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Dose-proportionality versus dose-linearity [PK / PD]

posted by martin - Austria, 2018-08-07 13:04  - Posting: # 19158
Views: 424

(edited by martin on 2018-08-07 13:44)

Dear Ben,

Its a good idea looking at the definitions first and here is my understanding

Linear pharmacokinetics: All transport processes follow a first order kinetic (e.g. absorption, distribution and/or elimination) where first order kinetic means that the concentration is changed at a rate proportional to the concentration (in contrast to non-linear kinetic which means that one or more transport process(es) follow other than first order kinetic). Please note that this implies that an IV administration given as infusion modeled as zero-order absorption is per definition non-linear PK but typically regarded as a non-relevant deviation from linear PK in case that processes after end of infusion follow a first order kinetic and AUC during infusion time is small compared to the total AUC.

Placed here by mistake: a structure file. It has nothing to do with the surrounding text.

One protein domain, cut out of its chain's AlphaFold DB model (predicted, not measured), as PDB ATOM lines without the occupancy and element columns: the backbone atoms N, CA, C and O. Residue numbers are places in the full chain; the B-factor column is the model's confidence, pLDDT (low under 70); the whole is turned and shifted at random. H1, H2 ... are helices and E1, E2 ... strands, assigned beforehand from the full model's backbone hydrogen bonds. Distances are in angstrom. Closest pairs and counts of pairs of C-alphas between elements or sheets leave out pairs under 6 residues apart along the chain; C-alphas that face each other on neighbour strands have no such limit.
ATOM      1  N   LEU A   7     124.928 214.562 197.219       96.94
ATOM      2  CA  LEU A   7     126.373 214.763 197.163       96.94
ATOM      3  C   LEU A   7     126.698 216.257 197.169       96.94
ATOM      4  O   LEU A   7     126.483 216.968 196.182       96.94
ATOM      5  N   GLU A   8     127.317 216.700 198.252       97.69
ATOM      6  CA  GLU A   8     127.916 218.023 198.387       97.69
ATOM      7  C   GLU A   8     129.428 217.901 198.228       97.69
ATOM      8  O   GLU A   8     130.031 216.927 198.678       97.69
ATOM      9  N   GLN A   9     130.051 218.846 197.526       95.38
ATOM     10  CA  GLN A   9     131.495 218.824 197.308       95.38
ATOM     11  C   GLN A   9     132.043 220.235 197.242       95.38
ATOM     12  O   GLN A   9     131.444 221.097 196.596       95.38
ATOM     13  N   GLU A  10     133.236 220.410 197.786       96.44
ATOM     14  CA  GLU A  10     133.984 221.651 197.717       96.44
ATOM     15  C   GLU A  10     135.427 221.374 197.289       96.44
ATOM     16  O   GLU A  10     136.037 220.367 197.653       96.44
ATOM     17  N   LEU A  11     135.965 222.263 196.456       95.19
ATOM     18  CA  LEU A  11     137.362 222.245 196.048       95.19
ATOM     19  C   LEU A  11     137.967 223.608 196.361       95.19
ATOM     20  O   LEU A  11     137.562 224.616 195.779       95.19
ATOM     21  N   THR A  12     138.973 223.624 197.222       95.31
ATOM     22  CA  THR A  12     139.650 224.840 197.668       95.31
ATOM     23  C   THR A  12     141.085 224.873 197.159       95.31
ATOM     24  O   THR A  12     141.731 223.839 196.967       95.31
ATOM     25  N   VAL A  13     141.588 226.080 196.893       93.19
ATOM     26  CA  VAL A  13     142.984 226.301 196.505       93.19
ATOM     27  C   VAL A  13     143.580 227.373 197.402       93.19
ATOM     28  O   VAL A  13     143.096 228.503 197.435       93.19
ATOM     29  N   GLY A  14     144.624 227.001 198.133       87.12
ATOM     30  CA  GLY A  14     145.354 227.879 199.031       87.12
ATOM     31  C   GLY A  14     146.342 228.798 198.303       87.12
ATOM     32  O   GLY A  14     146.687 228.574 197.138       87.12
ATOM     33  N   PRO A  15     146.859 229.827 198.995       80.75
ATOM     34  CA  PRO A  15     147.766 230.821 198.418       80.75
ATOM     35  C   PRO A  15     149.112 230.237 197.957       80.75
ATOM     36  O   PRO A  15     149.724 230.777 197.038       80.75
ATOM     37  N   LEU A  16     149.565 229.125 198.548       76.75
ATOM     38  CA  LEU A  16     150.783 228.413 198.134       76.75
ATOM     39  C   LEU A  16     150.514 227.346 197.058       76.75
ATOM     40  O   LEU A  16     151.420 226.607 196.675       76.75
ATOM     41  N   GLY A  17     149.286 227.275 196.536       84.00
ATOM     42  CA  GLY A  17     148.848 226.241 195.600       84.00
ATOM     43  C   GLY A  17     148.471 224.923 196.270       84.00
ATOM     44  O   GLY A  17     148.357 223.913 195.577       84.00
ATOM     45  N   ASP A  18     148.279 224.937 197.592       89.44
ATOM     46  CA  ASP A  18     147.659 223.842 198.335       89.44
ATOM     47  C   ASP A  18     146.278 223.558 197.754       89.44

Dose-proportionality: the relation between dose and exposure (e.g. AUC) is given as straight line passing through zero on the ordinate

Dose-linearity: the relation between dose and exposure (e.g. AUC) is given as straight line starting on the ordinate at any value greater or smaller than zero

On the premise of linear pharmacokinetics:
1) PK metrics such as AUC, Cmax, Ctrough increase proportional with dose (to be more general: on the premise of linear PK doubling of dose leads to doubling of any individual concentration at a given time point)
2) PK metrics tmax, t1/2, CLs, Vss, MRT and F are independent of dose
3) Concentrations after repeated dosing can be predicted from concentrations following a single dose (e.g. AUC0–τ at steady state = AUC0–inf after a single dose)

For this reason,
1) Linear pharmacokinetic implies dose proportionality and not necessarily vice versa
2) Linear pharmacokinetic implies PK linearity after repeated administration (i.e. assessed if AUC0–τ at steady state equals AUC0–inf after a single dose) and not necessarily vice versa

Taking the above points into consideration I think that linear PK does not imply dose-linearity.

Best regards


PS.: regarding an example for situation 2: you may think of a drug which is given far in excess of a receptor

PPS.: My understanding is that nearly all drugs are expected to exhibit nonlinear PK behavior when administered at "extremely" high doses (e.g. leading to saturable absorption or saturable metabolism which is studied in the field of toxicokinetics) which motivates formally assessing dose-proportionality only for the clinical relevant dose range.

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